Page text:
It turns out that the adage “it’s better to give than to receive” is effective, stress-reducing advice that can actually help you live longer.
When we give something to others — our time, our energy, our attention, our care — we are telling ourselves we have enough.
At the end of every day, I use an app that prompts me to set intentions for the next day and even asks me who I can help the following day. When I log in the next morning, the reminder is in my calendar, prompting me to check in with my neighbor who’s been sick or to call the friend who’s been having a rough time.
Dogs are medicine. And if you’re a cat, or a bird, or even a turtle person, you already understand the healing power of pets.
We brought home a puppy in June 2020 and Tilly has since proven herself to be invaluable in keeping me (mostly) calm as we ride out the pandemic. Science backs me up. Research suggests that just petting a dog can significantly lower your levels of the stress hormone cortisol.
Many of us with MS are encouraged to be brave. We’re rewarded for staying positive. Sometimes we avoid expressing negative emotions because we don’t want to burden our loved ones. But keeping feelings bottled up doesn’t make them go away.
As a self-soothing behavior, crying can be good for us. Crying can invite a hug or the comforting words we need to hear, and letting it all out from time to time helps us work through emotional extremes so we can return to a more neutral vibe.
Giving in to tears can be normal and healthy, but if you think you’re crying too much, or at inappropriate times, or if you don’t feel a boost in mood after bawling your eyes out, talk with your doctor, as this can be a sign of depression.
Meditation is a popular and effective way to manage anxiety, but for whatever reason, I just can’t get into it. The good news is there are other ways to practice mindfulness, and the one that works for me is journaling. Keeping a diary helps me process my anxiety by encouraging me to articulate exactly what’s bothering me.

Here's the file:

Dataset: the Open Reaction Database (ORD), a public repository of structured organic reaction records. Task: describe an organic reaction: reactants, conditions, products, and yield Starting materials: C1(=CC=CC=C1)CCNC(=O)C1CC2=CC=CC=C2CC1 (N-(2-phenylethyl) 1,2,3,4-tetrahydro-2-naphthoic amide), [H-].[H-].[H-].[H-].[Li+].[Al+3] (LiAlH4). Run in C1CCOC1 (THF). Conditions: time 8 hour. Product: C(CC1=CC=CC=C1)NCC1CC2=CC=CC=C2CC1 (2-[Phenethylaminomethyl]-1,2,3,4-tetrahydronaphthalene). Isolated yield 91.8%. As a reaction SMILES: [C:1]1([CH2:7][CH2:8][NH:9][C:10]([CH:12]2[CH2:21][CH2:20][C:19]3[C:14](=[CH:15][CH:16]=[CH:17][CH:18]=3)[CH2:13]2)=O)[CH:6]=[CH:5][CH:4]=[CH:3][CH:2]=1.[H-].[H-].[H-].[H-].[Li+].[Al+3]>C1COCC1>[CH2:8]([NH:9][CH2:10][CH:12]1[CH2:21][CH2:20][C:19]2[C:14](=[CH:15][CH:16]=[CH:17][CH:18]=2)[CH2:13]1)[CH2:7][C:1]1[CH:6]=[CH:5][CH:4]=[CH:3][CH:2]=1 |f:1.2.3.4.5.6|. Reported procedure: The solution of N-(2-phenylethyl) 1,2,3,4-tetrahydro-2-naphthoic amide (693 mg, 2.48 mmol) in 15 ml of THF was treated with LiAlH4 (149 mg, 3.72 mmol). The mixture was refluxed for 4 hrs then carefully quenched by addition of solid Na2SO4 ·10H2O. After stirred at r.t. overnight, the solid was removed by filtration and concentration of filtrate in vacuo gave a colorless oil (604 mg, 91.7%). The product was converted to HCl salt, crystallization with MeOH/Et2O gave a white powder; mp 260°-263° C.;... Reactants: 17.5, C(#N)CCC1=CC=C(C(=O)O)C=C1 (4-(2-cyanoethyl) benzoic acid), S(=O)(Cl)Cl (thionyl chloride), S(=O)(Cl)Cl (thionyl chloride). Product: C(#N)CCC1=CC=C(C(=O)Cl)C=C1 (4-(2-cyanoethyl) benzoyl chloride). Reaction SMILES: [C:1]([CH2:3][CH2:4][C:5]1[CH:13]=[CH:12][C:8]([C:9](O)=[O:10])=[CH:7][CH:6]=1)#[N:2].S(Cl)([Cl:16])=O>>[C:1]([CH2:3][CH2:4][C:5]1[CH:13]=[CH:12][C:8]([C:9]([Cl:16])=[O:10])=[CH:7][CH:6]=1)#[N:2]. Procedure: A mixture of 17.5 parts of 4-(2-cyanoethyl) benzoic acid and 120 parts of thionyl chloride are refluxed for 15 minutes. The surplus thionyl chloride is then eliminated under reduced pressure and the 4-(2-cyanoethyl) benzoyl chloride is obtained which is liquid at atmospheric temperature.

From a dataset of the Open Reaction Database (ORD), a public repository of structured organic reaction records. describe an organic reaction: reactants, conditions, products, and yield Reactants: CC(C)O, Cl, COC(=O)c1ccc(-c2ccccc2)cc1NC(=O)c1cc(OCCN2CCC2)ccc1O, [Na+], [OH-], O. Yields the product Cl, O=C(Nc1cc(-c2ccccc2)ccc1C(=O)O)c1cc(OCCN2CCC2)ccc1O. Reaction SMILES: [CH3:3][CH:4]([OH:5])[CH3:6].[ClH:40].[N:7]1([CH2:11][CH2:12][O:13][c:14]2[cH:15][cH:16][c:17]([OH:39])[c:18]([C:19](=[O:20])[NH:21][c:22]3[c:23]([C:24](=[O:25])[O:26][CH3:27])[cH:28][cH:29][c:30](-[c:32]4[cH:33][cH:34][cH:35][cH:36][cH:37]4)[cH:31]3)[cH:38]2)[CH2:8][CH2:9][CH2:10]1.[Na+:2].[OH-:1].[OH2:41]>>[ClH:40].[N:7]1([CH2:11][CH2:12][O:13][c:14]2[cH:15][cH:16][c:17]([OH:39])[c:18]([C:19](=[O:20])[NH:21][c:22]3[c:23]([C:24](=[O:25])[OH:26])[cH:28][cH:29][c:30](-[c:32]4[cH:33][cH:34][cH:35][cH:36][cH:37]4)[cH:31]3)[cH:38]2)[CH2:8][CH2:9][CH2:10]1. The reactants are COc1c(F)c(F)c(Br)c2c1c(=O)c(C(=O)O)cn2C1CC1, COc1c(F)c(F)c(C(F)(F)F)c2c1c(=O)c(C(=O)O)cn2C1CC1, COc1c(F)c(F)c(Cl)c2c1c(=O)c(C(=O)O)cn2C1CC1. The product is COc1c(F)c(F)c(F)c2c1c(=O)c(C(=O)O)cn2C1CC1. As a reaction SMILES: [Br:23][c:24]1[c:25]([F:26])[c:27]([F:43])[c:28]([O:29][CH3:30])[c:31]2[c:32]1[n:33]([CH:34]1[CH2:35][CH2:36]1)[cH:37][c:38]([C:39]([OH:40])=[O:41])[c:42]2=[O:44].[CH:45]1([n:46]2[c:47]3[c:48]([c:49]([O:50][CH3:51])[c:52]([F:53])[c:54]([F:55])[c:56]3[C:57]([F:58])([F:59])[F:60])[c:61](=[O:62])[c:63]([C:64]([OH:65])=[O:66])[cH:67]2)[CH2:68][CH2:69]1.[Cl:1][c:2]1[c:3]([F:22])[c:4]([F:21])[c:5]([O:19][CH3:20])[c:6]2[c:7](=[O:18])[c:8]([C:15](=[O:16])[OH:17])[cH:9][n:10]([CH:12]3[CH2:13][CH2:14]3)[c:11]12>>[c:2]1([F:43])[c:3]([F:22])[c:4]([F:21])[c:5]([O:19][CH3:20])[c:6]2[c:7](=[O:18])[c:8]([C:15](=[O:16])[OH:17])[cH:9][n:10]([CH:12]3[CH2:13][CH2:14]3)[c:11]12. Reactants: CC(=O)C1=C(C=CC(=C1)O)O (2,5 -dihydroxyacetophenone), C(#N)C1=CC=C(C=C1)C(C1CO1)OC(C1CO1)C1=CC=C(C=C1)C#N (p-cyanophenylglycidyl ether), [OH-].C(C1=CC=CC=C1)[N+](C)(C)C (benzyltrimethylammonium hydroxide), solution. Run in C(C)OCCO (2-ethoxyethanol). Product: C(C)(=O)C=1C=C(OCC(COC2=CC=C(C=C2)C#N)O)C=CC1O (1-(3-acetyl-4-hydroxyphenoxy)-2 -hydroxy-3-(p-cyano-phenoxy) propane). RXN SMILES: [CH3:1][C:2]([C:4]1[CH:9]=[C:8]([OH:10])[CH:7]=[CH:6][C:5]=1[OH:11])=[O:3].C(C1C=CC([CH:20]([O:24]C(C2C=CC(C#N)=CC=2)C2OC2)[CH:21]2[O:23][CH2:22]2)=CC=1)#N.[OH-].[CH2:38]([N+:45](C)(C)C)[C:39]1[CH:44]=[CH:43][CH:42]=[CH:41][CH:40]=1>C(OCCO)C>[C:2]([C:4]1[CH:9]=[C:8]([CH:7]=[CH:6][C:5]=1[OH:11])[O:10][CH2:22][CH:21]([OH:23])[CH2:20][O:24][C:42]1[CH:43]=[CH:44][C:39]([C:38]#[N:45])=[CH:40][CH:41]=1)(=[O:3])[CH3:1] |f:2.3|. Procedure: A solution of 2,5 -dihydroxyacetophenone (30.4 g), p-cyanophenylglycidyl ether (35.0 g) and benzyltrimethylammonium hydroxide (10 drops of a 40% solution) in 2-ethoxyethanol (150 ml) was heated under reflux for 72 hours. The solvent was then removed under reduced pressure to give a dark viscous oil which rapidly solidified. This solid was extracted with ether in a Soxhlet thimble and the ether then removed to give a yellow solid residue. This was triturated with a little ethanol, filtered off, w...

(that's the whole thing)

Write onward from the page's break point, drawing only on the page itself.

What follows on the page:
Research has shown that journaling can reduce stress and increase resilience in people with medical conditions. Somehow, putting my problems on paper keeps me from turning them over in my head too much.
Whether it’s yoga, meditation, gardening, or something else, find a mindfulness activity that works for you and stick with it. It may take some time to see the benefits of mindfulness, so don’t be discouraged if it’s not instant relief.
Anxiety was designed to keep us alive. Anxiety is just doing its job, but it needs retraining.
When I’m feeling particularly angsty, I like to tell my anxiety something like, “Thanks for the heads up. There are currently no tigers chasing me. Please feel free to take the rest of the day off.”
I’ve often felt that the worst symptom of MS is fear. For many of us with MS, worrying about what might happen — to our bodies, our jobs, our benefits, our relationships — is a lifelong negotiation.
It’s normal to wig out from time to time, but we don’t need to be controlled by our concerns.
Easing anxiety is about getting comfortable with not knowing and then having faith that whatever happens, we will be OK. Reminding myself that I’ve already survived all of my worst-case scenarios is the single biggest reassurance that whatever comes next, I will adapt, I will handle it. And so will you.
Medically reviewed on January 28, 2022